From a coolish, wet, modestly rated vintage, described by Giovanni Mazzei as “not much considered at the time”, this wine has blossomed into something strikingly silky and graceful. Its reassuringly deep colour heralds sultry, black cherryish fruit, sweetness, delicate plumpness and sustained freshness. Smoky balsamic, spicy and sweet herb notes add complexity to a palate bound by gossamer-fine tannins and acidity. Altogether complete and harmonious. It was served alongside the more powerful 2007 with appetisers of exceptional hand-cut San Daniele prosciutto (from Friuli, aged for 24 months), Delica pumpkin and sage, and chard bruschetta and this 2005 was the more companionable match. 94+
A warm, ripe, enthusiastically received vintage throughout most of Tuscany. Its ripeness shows here in the mouth-filling opulence, power and tannic presence and in ample, concentrated dark fruit, intense bitter-sweet chocolate base-notes, a thread of licorice, and broad-shouldered, fleshy tannins. It can be drunk with pleasure but is still very much evolving. On the food front, it would have no trouble accompanying a weighty, meaty or game dish and/or sauce. 93+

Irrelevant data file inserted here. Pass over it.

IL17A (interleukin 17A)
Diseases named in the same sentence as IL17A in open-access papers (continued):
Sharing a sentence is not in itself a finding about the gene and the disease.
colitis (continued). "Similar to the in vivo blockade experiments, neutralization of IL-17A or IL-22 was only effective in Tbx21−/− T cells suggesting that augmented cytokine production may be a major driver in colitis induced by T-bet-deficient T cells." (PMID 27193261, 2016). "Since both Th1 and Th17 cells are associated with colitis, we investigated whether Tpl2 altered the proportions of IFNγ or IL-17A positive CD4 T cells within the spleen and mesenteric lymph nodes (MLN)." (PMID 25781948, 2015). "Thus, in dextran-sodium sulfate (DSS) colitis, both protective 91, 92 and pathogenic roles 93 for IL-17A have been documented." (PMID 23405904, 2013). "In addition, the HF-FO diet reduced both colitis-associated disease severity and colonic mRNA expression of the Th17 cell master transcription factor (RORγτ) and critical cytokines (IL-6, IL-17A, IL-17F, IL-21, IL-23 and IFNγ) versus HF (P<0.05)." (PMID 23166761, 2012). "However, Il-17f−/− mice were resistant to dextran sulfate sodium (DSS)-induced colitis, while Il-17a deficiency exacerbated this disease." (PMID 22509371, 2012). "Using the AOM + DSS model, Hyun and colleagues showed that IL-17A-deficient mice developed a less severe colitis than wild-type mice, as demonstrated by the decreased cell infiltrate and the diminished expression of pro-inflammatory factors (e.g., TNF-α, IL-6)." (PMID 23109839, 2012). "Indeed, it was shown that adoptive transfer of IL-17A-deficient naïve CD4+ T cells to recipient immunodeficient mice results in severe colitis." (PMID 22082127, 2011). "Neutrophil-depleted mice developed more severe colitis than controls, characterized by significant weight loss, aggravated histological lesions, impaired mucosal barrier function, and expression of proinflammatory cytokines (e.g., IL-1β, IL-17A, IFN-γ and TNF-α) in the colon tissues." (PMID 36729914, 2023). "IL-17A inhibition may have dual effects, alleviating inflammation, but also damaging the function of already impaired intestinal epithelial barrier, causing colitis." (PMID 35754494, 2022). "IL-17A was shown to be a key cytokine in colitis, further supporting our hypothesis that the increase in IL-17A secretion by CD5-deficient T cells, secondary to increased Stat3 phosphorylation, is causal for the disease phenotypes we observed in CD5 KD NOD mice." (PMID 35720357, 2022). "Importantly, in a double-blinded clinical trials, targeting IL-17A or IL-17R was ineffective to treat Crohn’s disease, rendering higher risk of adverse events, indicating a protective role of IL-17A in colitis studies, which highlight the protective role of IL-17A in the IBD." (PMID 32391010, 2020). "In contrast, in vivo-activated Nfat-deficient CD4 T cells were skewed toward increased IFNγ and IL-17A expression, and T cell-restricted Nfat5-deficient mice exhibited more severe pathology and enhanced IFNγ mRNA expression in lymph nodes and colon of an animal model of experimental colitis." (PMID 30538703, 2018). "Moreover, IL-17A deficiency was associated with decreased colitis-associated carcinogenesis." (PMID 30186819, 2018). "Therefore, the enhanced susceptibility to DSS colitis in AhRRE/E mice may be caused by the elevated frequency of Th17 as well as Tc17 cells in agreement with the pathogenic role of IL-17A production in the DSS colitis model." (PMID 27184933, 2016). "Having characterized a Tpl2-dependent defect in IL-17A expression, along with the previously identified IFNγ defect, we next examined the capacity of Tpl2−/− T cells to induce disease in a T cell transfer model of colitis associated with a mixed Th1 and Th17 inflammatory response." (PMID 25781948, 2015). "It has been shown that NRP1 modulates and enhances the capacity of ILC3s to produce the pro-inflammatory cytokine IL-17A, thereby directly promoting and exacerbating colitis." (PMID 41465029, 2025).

A cooler, smaller vintage in Tuscany, not greeted with any of the fanfare of 2007, but this is a lovely wine: fragrant, sweetly fruity, fresh, pure and resonant, with the same arresting silkiness as the 2005. It trades the chocolaty power and richness of the 2007 and the smoky balsamic mellowness of the 2005 for quiet intensity and complexity and compelling drinkability. It will take another decade in its stride and was partnered perfectly on this occasion by the venison tartare with 82% cacao, Zisola almonds and wood sorrel. (Zisola is the Mazzei wine, olive oil and almond estate in Noto, Sicily.) 94